What’s that? You don’t want to make your own cheese? Well, you don’t have to, strictly speaking. See tip #2.

But what if I told you that making your own cheese can be very, very simple and mind-blowingly delicious, too?

Most plant-based cheeses that actually taste like dairy cheese use a combination of the flavor replacements in tip #1 to mimic the familiar flavors and textures you know and love.

For an easy beginner’s cheese, try this almond feta recipe first. It’s laughably easy and you can also skip the overnight refrigeration and use as-is for a creamier cheese that’s ready to eat in minutes.

Pro tip – add a couple teaspoons of miso paste. I do this with every cheese I make at home to give it that cheesy sharpness. Note that miso paste is naturally salty, though, so you’ll want to reduce the amount of salt you’re using in your recipe if you add miso.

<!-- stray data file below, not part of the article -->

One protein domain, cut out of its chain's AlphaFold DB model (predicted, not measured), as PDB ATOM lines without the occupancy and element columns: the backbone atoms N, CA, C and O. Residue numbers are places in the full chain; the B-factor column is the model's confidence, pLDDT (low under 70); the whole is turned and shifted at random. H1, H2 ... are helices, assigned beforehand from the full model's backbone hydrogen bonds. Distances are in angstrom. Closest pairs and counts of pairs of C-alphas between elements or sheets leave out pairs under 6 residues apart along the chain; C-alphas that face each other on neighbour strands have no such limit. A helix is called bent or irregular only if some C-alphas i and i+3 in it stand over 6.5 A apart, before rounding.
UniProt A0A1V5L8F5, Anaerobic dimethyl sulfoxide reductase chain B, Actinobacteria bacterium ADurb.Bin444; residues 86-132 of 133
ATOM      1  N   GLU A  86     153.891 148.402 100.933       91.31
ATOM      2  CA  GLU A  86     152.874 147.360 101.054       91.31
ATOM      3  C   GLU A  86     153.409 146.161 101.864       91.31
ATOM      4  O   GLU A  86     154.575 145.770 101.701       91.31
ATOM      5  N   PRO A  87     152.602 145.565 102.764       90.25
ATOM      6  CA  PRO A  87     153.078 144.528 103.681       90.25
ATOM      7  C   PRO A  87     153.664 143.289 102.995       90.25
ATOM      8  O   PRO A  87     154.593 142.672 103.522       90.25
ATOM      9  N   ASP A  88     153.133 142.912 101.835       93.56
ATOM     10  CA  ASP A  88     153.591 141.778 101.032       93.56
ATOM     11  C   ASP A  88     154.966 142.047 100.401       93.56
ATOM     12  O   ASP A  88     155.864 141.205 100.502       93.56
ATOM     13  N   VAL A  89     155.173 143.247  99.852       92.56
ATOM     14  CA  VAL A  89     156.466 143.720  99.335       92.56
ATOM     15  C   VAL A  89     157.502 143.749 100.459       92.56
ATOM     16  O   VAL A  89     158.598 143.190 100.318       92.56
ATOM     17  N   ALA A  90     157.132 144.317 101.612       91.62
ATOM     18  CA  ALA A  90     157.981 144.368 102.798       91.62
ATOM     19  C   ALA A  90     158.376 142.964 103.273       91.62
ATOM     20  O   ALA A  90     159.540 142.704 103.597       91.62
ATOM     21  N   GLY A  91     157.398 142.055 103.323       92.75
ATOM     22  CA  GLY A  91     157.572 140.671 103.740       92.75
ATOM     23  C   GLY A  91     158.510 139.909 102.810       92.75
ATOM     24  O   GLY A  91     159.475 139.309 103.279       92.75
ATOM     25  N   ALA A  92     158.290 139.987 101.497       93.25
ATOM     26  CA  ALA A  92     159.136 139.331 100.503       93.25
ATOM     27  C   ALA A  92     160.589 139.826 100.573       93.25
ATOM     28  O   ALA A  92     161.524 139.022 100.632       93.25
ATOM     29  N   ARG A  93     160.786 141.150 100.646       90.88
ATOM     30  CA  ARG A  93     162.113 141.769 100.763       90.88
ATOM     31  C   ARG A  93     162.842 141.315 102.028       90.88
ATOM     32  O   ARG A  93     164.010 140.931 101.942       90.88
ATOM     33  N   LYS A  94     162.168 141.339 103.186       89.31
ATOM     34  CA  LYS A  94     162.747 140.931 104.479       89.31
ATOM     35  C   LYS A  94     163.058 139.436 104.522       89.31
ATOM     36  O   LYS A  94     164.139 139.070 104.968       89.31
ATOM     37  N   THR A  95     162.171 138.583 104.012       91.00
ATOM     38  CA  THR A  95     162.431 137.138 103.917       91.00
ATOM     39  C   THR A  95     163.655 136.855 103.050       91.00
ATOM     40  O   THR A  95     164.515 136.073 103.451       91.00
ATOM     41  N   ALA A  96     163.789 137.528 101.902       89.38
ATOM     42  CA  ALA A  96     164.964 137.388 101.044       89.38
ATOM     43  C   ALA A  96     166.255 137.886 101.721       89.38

Ready to move on? Try a tofu-based cheese if you’re feeling brave and ready to kick those dairy cheeses to the curb.

Simply crumble up a block of tofu in a food processor and add a tablespoon each of miso paste, olive oil and tahini. Add whatever seasonings you feel like – dried herbs or garlic powder come to mind – a squeeze of lemon and salt to taste and blitz it up.

You can form the resulting blob into whatever shape you like and either serve as-is or refrigerate for a couple of hours to solidify it a bit and then pop it in the oven at 350 degrees for around 15 minutes for the warm, gooey cheese of your dreams.